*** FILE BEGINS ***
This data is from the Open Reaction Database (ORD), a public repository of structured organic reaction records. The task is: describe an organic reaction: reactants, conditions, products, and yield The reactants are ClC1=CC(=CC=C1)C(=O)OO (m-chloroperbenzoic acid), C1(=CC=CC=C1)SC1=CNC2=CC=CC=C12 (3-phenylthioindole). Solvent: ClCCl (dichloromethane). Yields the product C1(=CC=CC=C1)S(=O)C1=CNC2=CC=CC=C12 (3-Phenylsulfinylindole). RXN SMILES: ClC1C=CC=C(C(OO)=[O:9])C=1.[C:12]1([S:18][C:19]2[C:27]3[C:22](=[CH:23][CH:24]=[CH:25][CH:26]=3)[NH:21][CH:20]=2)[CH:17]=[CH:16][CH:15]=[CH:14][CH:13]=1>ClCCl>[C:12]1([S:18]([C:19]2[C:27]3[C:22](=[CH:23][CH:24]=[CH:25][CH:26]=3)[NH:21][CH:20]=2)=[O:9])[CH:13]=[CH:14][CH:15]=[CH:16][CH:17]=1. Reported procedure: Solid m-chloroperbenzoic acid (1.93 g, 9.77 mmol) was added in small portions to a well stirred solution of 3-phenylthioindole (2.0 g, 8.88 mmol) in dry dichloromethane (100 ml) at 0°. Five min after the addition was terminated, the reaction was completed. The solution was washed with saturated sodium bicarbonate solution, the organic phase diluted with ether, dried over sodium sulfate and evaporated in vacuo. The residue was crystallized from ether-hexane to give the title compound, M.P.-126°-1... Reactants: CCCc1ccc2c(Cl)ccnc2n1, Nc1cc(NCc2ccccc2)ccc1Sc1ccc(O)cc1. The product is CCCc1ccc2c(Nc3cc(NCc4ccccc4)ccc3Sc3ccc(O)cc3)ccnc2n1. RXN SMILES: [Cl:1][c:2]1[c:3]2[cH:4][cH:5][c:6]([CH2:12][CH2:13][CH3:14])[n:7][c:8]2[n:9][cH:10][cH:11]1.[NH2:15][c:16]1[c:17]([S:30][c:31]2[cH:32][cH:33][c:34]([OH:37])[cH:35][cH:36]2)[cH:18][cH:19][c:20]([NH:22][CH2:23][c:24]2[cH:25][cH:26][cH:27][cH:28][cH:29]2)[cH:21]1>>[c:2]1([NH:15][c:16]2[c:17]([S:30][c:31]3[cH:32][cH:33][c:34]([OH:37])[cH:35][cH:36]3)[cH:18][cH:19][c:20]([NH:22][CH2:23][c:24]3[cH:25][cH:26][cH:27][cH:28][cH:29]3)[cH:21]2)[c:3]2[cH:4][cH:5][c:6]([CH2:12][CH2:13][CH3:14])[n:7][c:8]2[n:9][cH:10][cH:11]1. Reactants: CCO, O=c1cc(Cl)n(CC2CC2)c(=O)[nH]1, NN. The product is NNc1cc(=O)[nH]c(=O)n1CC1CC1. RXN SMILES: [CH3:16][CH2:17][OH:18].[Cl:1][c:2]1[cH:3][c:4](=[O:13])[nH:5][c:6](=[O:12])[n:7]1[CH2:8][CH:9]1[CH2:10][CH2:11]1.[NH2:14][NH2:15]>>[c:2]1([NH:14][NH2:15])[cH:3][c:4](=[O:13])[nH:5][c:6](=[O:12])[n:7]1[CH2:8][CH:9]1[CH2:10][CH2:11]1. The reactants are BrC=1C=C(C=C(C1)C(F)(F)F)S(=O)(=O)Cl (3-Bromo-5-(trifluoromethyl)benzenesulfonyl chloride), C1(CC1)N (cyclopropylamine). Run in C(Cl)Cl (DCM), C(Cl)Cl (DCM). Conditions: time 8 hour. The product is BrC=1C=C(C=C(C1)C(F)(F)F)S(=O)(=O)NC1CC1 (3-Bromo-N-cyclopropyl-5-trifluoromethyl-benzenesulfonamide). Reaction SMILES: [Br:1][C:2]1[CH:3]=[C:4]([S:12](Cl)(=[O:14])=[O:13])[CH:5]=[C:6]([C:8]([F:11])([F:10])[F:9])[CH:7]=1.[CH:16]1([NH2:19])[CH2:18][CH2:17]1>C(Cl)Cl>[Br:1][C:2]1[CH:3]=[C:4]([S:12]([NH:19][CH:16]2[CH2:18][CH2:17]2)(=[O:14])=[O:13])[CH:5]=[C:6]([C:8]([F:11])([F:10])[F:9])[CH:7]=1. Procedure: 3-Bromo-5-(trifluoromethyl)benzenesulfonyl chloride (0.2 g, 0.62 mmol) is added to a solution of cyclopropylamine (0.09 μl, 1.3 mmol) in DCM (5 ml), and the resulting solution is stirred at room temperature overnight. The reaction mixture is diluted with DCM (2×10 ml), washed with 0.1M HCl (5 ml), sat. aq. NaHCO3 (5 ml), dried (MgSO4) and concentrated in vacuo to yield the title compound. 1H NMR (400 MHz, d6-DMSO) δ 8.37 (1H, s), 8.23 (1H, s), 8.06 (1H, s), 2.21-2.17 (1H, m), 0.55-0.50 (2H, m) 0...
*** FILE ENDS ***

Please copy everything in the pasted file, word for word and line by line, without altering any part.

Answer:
This data is from the Open Reaction Database (ORD), a public repository of structured organic reaction records. The task is: describe an organic reaction: reactants, conditions, products, and yield The reactants are ClC1=CC(=CC=C1)C(=O)OO (m-chloroperbenzoic acid), C1(=CC=CC=C1)SC1=CNC2=CC=CC=C12 (3-phenylthioindole). Solvent: ClCCl (dichloromethane). Yields the product C1(=CC=CC=C1)S(=O)C1=CNC2=CC=CC=C12 (3-Phenylsulfinylindole). RXN SMILES: ClC1C=CC=C(C(OO)=[O:9])C=1.[C:12]1([S:18][C:19]2[C:27]3[C:22](=[CH:23][CH:24]=[CH:25][CH:26]=3)[NH:21][CH:20]=2)[CH:17]=[CH:16][CH:15]=[CH:14][CH:13]=1>ClCCl>[C:12]1([S:18]([C:19]2[C:27]3[C:22](=[CH:23][CH:24]=[CH:25][CH:26]=3)[NH:21][CH:20]=2)=[O:9])[CH:13]=[CH:14][CH:15]=[CH:16][CH:17]=1. Reported procedure: Solid m-chloroperbenzoic acid (1.93 g, 9.77 mmol) was added in small portions to a well stirred solution of 3-phenylthioindole (2.0 g, 8.88 mmol) in dry dichloromethane (100 ml) at 0°. Five min after the addition was terminated, the reaction was completed. The solution was washed with saturated sodium bicarbonate solution, the organic phase diluted with ether, dried over sodium sulfate and evaporated in vacuo. The residue was crystallized from ether-hexane to give the title compound, M.P.-126°-1... Reactants: CCCc1ccc2c(Cl)ccnc2n1, Nc1cc(NCc2ccccc2)ccc1Sc1ccc(O)cc1. The product is CCCc1ccc2c(Nc3cc(NCc4ccccc4)ccc3Sc3ccc(O)cc3)ccnc2n1. RXN SMILES: [Cl:1][c:2]1[c:3]2[cH:4][cH:5][c:6]([CH2:12][CH2:13][CH3:14])[n:7][c:8]2[n:9][cH:10][cH:11]1.[NH2:15][c:16]1[c:17]([S:30][c:31]2[cH:32][cH:33][c:34]([OH:37])[cH:35][cH:36]2)[cH:18][cH:19][c:20]([NH:22][CH2:23][c:24]2[cH:25][cH:26][cH:27][cH:28][cH:29]2)[cH:21]1>>[c:2]1([NH:15][c:16]2[c:17]([S:30][c:31]3[cH:32][cH:33][c:34]([OH:37])[cH:35][cH:36]3)[cH:18][cH:19][c:20]([NH:22][CH2:23][c:24]3[cH:25][cH:26][cH:27][cH:28][cH:29]3)[cH:21]2)[c:3]2[cH:4][cH:5][c:6]([CH2:12][CH2:13][CH3:14])[n:7][c:8]2[n:9][cH:10][cH:11]1. Reactants: CCO, O=c1cc(Cl)n(CC2CC2)c(=O)[nH]1, NN. The product is NNc1cc(=O)[nH]c(=O)n1CC1CC1. RXN SMILES: [CH3:16][CH2:17][OH:18].[Cl:1][c:2]1[cH:3][c:4](=[O:13])[nH:5][c:6](=[O:12])[n:7]1[CH2:8][CH:9]1[CH2:10][CH2:11]1.[NH2:14][NH2:15]>>[c:2]1([NH:14][NH2:15])[cH:3][c:4](=[O:13])[nH:5][c:6](=[O:12])[n:7]1[CH2:8][CH:9]1[CH2:10][CH2:11]1. The reactants are BrC=1C=C(C=C(C1)C(F)(F)F)S(=O)(=O)Cl (3-Bromo-5-(trifluoromethyl)benzenesulfonyl chloride), C1(CC1)N (cyclopropylamine). Run in C(Cl)Cl (DCM), C(Cl)Cl (DCM). Conditions: time 8 hour. The product is BrC=1C=C(C=C(C1)C(F)(F)F)S(=O)(=O)NC1CC1 (3-Bromo-N-cyclopropyl-5-trifluoromethyl-benzenesulfonamide). Reaction SMILES: [Br:1][C:2]1[CH:3]=[C:4]([S:12](Cl)(=[O:14])=[O:13])[CH:5]=[C:6]([C:8]([F:11])([F:10])[F:9])[CH:7]=1.[CH:16]1([NH2:19])[CH2:18][CH2:17]1>C(Cl)Cl>[Br:1][C:2]1[CH:3]=[C:4]([S:12]([NH:19][CH:16]2[CH2:18][CH2:17]2)(=[O:14])=[O:13])[CH:5]=[C:6]([C:8]([F:11])([F:10])[F:9])[CH:7]=1. Procedure: 3-Bromo-5-(trifluoromethyl)benzenesulfonyl chloride (0.2 g, 0.62 mmol) is added to a solution of cyclopropylamine (0.09 μl, 1.3 mmol) in DCM (5 ml), and the resulting solution is stirred at room temperature overnight. The reaction mixture is diluted with DCM (2×10 ml), washed with 0.1M HCl (5 ml), sat. aq. NaHCO3 (5 ml), dried (MgSO4) and concentrated in vacuo to yield the title compound. 1H NMR (400 MHz, d6-DMSO) δ 8.37 (1H, s), 8.23 (1H, s), 8.06 (1H, s), 2.21-2.17 (1H, m), 0.55-0.50 (2H, m) 0...